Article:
I'm sure we can all understand and relate to what Heidegger says about death. A Proverb in the Hebrew Bible expressed the same deep truth: "Remember to number your days so you can get a heart full of wisdom." It's a truth Augustine too tapped into when he said: "When the devil realizes he can't steal eternity from us, he tricks us into wasting time."
As illuminating as Heidegger's discussion of death is, I've always felt at odds with his priority of my death over the deaths of others and felt a lack in Heidegger's account. There is nothing in Heidegger about the meaning of the deaths of others, about what the deaths of others reveal about meaning, about the meaning of authentic human existence, and about time itself. This priority of my death over the death of the other is so strong in Heidegger that he even uses different German words to describe them. For my death he only uses the word sterben (to die), while to describe the deaths of others he uses the word verenden (to perish).
It is difficult when reading Heidegger not to think that the death of the other is secondary for Heidegger because it does not have the same kind or degree of philosophical significance, which means it is not as disclosive of reality, of time, of human existence as is my death.
Perhaps it's because I'm too young and I don't feel my 35 years as anything other than a number, don't feel any real signs of getting older, that I don't think the reality and the meaning of death, like Heidegger, through my own death. For me, what meaning and reality death has certainly comes through the deaths of others, something as I've said that Heidegger hardly pays any attention to at all. Experiencing the deaths of others has from the very first given me the overwhelming sense of death as a power. Death has a power to steal, to take away irretrievably that which is of highest value in life, other people. I've always distrusted any too easy religion or psychological state or philosophical orientation toward existence that renders death something less, something weaker than this awful power.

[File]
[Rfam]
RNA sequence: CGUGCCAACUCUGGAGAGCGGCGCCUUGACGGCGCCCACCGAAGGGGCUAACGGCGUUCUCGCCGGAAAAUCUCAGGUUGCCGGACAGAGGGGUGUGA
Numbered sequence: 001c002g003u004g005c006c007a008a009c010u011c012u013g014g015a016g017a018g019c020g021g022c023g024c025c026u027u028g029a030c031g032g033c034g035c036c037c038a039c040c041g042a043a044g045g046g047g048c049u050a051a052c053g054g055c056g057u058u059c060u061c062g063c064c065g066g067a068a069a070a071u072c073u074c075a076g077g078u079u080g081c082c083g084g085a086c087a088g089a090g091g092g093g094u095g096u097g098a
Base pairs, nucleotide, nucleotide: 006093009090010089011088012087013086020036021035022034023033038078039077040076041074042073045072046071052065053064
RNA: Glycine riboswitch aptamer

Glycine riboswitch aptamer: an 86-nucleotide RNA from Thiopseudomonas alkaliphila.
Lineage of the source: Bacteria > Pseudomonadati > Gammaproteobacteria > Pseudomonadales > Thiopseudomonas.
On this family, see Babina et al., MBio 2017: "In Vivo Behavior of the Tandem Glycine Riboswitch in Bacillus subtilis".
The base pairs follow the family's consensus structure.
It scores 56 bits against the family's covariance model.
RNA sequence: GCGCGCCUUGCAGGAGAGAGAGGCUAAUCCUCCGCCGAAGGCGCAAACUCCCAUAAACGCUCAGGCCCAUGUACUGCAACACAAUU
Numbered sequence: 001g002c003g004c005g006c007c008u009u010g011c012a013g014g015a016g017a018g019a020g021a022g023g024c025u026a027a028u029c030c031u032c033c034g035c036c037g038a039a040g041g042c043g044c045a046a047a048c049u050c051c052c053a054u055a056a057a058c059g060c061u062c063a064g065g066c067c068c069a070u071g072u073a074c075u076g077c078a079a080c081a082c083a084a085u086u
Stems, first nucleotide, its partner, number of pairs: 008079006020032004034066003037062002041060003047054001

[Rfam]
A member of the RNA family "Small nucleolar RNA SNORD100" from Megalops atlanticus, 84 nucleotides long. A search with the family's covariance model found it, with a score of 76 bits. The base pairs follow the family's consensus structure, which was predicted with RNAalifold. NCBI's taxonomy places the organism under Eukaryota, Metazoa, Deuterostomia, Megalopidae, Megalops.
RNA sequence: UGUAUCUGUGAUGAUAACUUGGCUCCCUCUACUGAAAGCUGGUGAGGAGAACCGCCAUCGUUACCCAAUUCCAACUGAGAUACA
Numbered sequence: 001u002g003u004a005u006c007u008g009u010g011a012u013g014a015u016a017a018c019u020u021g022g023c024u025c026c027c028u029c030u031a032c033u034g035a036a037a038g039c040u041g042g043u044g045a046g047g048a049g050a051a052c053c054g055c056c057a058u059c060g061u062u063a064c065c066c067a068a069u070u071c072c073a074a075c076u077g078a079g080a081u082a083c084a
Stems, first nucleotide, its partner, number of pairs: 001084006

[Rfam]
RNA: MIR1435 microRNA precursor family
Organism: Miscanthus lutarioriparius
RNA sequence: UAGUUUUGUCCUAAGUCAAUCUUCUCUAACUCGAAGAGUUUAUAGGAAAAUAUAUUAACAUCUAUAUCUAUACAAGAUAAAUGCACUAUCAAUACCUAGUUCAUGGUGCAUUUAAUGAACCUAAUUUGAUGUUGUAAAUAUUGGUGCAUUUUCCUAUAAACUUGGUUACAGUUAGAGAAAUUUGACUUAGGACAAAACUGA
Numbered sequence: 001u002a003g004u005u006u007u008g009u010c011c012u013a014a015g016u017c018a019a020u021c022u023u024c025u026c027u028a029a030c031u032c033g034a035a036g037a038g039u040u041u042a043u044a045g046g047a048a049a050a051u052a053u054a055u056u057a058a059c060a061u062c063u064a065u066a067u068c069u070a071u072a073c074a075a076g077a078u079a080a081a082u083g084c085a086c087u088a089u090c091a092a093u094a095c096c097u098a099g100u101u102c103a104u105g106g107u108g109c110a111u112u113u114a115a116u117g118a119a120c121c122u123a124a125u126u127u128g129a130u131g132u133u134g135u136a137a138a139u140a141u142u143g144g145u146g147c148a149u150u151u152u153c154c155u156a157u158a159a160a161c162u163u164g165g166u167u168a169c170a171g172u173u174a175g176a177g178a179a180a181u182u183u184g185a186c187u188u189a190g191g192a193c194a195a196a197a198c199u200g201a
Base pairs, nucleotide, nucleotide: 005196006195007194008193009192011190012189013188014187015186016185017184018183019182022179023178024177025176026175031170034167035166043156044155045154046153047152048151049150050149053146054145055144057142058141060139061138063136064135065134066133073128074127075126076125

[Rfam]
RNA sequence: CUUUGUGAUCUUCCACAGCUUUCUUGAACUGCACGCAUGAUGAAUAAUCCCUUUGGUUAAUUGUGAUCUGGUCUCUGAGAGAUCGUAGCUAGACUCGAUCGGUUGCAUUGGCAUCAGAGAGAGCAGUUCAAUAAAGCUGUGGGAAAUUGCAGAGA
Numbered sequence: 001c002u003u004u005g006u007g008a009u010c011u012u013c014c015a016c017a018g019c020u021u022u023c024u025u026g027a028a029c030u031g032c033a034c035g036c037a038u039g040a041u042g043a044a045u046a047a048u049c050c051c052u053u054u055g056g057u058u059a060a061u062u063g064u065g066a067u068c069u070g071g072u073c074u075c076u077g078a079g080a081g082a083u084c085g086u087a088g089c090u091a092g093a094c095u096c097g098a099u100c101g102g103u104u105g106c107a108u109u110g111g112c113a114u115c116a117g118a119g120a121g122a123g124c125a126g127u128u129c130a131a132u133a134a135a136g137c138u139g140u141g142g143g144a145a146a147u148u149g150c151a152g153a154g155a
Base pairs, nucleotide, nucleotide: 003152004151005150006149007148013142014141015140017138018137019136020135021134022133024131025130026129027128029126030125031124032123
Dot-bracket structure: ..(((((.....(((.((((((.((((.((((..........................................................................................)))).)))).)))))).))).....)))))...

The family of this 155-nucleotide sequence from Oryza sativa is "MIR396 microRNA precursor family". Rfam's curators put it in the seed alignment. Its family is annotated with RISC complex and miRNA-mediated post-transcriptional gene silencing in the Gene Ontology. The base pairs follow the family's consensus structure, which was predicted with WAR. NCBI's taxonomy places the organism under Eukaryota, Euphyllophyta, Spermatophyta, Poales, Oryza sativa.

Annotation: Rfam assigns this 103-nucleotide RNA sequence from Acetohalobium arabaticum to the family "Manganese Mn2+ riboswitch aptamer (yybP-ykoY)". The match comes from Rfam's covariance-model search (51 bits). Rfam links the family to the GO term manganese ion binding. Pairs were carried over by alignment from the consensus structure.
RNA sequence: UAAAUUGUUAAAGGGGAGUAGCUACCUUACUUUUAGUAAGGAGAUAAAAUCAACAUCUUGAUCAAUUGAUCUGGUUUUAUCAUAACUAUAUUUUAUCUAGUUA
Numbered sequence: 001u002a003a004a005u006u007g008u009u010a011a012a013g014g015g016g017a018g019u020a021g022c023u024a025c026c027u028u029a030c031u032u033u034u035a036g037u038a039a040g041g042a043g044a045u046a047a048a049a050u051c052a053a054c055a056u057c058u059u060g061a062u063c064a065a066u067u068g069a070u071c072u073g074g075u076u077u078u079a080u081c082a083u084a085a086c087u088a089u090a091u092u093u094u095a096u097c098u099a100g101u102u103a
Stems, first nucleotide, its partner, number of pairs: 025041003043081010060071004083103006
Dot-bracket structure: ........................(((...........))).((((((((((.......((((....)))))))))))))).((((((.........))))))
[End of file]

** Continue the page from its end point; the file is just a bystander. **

I remember the first time I saw death as a power was through a window when I was 5 or 6. There was an old neighbor lady and friend of the family who lived next door, and although she was close to all the kids in my family, I was her favorite, because we would read together every day. One day the ambulance came to her house and as I was looking out the window at her house my mother, noticing that the medics were in no hurry and knowing what that meant, explained to me that my reading partner was going away and that she wouldn't be coming back. This left a deep impression upon me that this is what death is: death is a power that takes things away from you and you can't do anything about it.
Now I understand well that death is a natural process. I come from a small town where people live close to the natural rhythms of life. I think that the fact that my family members and the people where I grew up understood death as simply something natural had a great deal to do with the fact that I did from the time I was 10 or 11 work in a cemetery mowing the lawn and burying people. Many people think this is very bizarre or macabre, but in my little town to have young people work in the cemetery was a way for them not only to come to terms with the natural rhythms of life but also to live in solidarity with the elderly. Working in the cemetery, caring for the graves and tombstones was a way of honoring and respecting the people who died and helping and honoring the relatives.